The British Medical Journal is launching a competition to decided the greatest medical breakthrough.
Present-day medical experts are championing discoveries from the last 166 years.
Professor Alejandro Jadad and Professor Murray Enkin, Centre for Global eHealth Innovation, University of Toronto are supporting computers.
Computers developed rapidly in the second half of the 20th century.
ENIAC was an early US computer developed in the 1940s
They were used to decode the human genome, to gain detailed images from within the body and to track and control diseases remotely.
But by the end of the century, electronic patient records are not widespread and few health professionals used email or even the phone in consultations.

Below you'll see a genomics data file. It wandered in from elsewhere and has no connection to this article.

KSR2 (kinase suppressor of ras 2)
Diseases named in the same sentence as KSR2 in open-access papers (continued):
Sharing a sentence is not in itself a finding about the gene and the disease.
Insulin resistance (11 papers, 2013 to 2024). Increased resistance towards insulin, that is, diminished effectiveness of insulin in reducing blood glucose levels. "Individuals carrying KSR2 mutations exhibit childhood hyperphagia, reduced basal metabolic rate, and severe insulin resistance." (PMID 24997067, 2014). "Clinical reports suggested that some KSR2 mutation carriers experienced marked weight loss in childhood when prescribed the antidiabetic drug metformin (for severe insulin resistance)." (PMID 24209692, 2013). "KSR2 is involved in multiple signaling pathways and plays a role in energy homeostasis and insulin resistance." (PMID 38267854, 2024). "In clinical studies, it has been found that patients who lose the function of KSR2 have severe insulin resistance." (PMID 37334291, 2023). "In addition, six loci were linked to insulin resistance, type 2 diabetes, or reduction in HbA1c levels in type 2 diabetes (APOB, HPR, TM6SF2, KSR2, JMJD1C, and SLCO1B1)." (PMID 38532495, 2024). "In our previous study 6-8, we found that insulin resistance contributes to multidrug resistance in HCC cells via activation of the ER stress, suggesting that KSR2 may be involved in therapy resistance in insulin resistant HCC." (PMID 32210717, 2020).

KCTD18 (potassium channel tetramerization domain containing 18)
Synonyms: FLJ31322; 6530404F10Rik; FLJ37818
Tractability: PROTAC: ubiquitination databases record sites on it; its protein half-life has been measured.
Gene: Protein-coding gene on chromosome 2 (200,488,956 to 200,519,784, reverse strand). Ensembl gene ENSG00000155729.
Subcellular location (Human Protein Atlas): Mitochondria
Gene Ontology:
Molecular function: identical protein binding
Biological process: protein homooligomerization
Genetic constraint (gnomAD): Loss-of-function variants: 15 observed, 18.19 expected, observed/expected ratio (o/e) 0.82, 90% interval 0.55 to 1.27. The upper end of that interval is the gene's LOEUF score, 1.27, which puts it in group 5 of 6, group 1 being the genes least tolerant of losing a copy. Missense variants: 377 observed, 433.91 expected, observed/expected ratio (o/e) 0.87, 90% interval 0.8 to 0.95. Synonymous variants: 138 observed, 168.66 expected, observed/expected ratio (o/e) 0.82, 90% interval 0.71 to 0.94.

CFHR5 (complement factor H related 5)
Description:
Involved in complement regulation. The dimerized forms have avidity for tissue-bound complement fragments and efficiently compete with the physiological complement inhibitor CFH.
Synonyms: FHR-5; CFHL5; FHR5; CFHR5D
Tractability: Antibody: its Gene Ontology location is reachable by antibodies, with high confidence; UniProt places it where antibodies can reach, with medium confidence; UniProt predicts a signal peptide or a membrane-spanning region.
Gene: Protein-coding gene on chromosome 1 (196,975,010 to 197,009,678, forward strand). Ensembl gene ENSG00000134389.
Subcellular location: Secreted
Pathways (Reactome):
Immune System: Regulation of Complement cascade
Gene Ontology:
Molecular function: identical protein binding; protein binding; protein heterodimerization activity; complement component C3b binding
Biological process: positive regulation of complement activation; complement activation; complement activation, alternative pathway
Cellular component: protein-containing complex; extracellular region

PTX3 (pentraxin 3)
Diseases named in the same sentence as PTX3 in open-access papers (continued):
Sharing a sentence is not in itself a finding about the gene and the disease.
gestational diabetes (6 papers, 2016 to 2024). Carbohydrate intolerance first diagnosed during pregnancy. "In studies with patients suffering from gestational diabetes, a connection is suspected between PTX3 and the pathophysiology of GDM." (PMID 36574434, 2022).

Professor Jadad and Professor Enkin say computers could and should be used much more widely to aid health treatment and research across the world.
They say computers will allow humans to "transcend our limits" become part of a "global thinking network", and that computers and humans will interact in one large superorganism.
Jadad and Enkin suggest the development of wireless networks, mobile devices and the internet will start to allow such a development.
"Computer technology can help us achieve optimal levels of health and well-being, regardless of who we are or where we are."